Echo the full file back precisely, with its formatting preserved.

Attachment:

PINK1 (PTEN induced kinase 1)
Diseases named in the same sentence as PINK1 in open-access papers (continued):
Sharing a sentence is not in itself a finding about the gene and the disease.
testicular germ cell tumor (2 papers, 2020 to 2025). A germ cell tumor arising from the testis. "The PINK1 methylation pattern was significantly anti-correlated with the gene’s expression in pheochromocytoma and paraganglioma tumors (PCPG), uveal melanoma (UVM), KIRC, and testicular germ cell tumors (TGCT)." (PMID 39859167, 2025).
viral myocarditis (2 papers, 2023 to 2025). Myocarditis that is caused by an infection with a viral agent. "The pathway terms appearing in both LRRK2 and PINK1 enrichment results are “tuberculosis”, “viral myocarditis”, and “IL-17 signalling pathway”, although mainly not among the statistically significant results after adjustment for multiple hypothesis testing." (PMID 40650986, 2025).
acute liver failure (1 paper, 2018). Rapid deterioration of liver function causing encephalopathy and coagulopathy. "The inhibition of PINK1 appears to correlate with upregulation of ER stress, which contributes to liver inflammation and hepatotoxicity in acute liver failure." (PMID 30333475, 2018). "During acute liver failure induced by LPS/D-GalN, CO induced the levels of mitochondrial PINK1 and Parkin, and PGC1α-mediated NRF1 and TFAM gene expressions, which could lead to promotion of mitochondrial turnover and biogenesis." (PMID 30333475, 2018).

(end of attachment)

PINK1 (PTEN induced kinase 1)
Diseases named in the same sentence as PINK1 in open-access papers (continued):
Sharing a sentence is not in itself a finding about the gene and the disease.
testicular germ cell tumor (2 papers, 2020 to 2025). A germ cell tumor arising from the testis. "The PINK1 methylation pattern was significantly anti-correlated with the gene’s expression in pheochromocytoma and paraganglioma tumors (PCPG), uveal melanoma (UVM), KIRC, and testicular germ cell tumors (TGCT)." (PMID 39859167, 2025).
viral myocarditis (2 papers, 2023 to 2025). Myocarditis that is caused by an infection with a viral agent. "The pathway terms appearing in both LRRK2 and PINK1 enrichment results are “tuberculosis”, “viral myocarditis”, and “IL-17 signalling pathway”, although mainly not among the statistically significant results after adjustment for multiple hypothesis testing." (PMID 40650986, 2025).
acute liver failure (1 paper, 2018). Rapid deterioration of liver function causing encephalopathy and coagulopathy. "The inhibition of PINK1 appears to correlate with upregulation of ER stress, which contributes to liver inflammation and hepatotoxicity in acute liver failure." (PMID 30333475, 2018). "During acute liver failure induced by LPS/D-GalN, CO induced the levels of mitochondrial PINK1 and Parkin, and PGC1α-mediated NRF1 and TFAM gene expressions, which could lead to promotion of mitochondrial turnover and biogenesis." (PMID 30333475, 2018).